While their strengths are definitely elite, they clearly have weaknesses, too. They sit in 18th for both offensive and defensive rating, good for a -1.2 net rating. They are an abysmal 28th in free throw shooting.

Apart from Willie Cauley-Stein – who likely isn’t a major part of their future – they lack an elite rim protector. This leaves their defense prone to giving up more points in the paint. They are currently 26th in the league at opponent points in the paint. The lack of rim protection clearly correlates with their inability to grab defensive boards. They are tied for last in the league at opponent second-chance points.

One would assume that if the Kings simply tighten up their defensive focus that they would be able to close out strong and make the playoffs. They are currently ninth in the West, only one-and-a-half games behind the Clippers who just traded away their best player in Tobias Harris and two-and-a-half games behind the Spurs, who are somehow putting together a strong season despite losing Kawhi Leonard via trade and Dejounte Murray to injury.

As the season gets deeper, however, the Kings won’t be the only team tightening things up for a final playoff push. Every other team will likely be doing the same thing. While the Kings are just a small shot from the playoffs, both the Lakers and Timberwolves are nipping at their heels as well.

The Warriors, Nuggets and Thunder have done enough to separate themselves from the pack, to a degree at least. So that essentially leaves eight teams fighting for the remaining five slots. You can likely write off the Clippers, as they traded away their star player for future assets, and quite possibly the Timberwolves, as they may not have enough depth on their roster. This leaves the Kings and Lakers. If history has taught us anything, it’s that LeBron James likes to play in the postseason.

Sacramento has 24 games left to play this season. Their next two are at Oklahoma City and Minnesota. If they can somehow manage to squeak out one win in that stretch that will keep them above .500 and still fighting for a spot. After that stretch, 11 of their final 22 games are against teams projected to make the playoffs. Apart from two games against the Knicks, one against the Suns, and one against the Cavaliers, none of the remaining 11 games not against playoff teams will be “gimmes.”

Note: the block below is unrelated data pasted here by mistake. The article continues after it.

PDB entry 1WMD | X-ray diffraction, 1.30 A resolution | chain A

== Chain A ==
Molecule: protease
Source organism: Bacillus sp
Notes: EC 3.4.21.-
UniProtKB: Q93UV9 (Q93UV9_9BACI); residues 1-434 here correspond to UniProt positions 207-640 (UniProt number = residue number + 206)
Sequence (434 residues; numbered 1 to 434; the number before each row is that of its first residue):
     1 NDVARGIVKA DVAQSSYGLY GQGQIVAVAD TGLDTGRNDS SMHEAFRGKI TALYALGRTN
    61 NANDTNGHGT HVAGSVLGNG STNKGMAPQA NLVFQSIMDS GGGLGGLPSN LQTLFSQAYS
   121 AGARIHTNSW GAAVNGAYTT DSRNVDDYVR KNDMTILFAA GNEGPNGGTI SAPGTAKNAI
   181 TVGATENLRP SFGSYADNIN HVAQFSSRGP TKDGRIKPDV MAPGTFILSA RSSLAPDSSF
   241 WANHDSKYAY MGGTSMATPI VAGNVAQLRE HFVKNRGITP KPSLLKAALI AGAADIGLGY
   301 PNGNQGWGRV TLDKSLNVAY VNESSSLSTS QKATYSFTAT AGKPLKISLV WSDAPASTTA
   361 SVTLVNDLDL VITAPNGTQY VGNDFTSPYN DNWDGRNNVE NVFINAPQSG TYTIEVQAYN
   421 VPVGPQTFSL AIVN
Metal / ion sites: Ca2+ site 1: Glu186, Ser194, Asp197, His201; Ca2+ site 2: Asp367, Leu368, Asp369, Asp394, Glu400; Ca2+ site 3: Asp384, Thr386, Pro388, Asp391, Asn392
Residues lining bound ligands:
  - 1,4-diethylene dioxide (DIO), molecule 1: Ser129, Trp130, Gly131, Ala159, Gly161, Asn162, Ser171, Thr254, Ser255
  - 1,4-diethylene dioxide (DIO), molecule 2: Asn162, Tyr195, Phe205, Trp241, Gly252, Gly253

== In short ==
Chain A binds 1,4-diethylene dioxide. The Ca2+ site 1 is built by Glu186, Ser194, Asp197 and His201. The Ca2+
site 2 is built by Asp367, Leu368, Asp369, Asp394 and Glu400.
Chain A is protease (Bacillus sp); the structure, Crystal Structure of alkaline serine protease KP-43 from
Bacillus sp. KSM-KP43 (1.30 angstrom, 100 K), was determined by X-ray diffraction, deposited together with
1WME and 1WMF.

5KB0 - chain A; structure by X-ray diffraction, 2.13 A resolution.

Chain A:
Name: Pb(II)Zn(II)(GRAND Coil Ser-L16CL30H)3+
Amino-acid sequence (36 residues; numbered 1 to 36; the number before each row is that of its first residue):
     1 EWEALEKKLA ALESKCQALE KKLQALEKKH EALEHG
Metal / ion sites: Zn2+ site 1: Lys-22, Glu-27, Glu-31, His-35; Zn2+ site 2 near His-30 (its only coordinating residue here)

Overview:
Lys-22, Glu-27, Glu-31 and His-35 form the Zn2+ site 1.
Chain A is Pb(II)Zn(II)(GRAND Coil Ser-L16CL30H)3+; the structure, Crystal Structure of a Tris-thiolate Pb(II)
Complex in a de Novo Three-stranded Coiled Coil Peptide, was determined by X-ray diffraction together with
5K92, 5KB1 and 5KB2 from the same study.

Their final three are away against Utah, home against New Orleans and away against Portland. For sure they will be battling with two (and potentially three) of those teams for playoff positioning.

As far as the Lakers – who after their head-to-head win Thursday are a game behind Sacramento and two games out of the playoffs – their schedule isn’t much easier. 15 of their final 24 games are against projected playoff teams. That victory over Sacramento at Staples could actually end up being incredibly important for who makes the playoffs and who loses out.

Whether or not the Kings make the playoffs is anyone’s guess. If Fox and Hield play elite ball to close out the season, that will definitely increase their chances. Strong play from deadline acquisitions Burks and Barnes will also play a huge role in the Kings’ final push.

Like previously mentioned, Kings’ fans should be happy either way. This is the brightest the team’s future has been in well over a decade.

But the Kings likely won’t settle for “promising” or “up-and-coming.” They want success now, and making the playoffs will give them the reward that they’ve been working so hard for.

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How The NBA Became The Most Betting-Friendly League In American Sports

Basketball Insiders



The NBA has become synonymous with betting conversations during the Adam Silver era, with the league frequently being at the forefront of those discussions. Compared to the other professional sports leagues in the United States, the NBA has not only appeared to be the most progressive with regard to the topic, but it has also looked like the league that is the most likely to get further involved in the industry.

Of course, the league has placed a focus on sports betting, given that they have a vested interest in the continued legalization of that. They have mentioned that they would like a cut of NBA wagers placed, with the industry’s growth in the United States being something that the league could see improving the bottom-line.

Whether or not the NBA gets a piece of the action from a financial perspective, it is still surprising to see a major professional sports league in the United States willing to entertain the conversation at all. By comparison, the NFL has been largely afraid to discuss sports betting, while Major League Baseball has banned its all-time leading hitter for life for gambling-related offenses.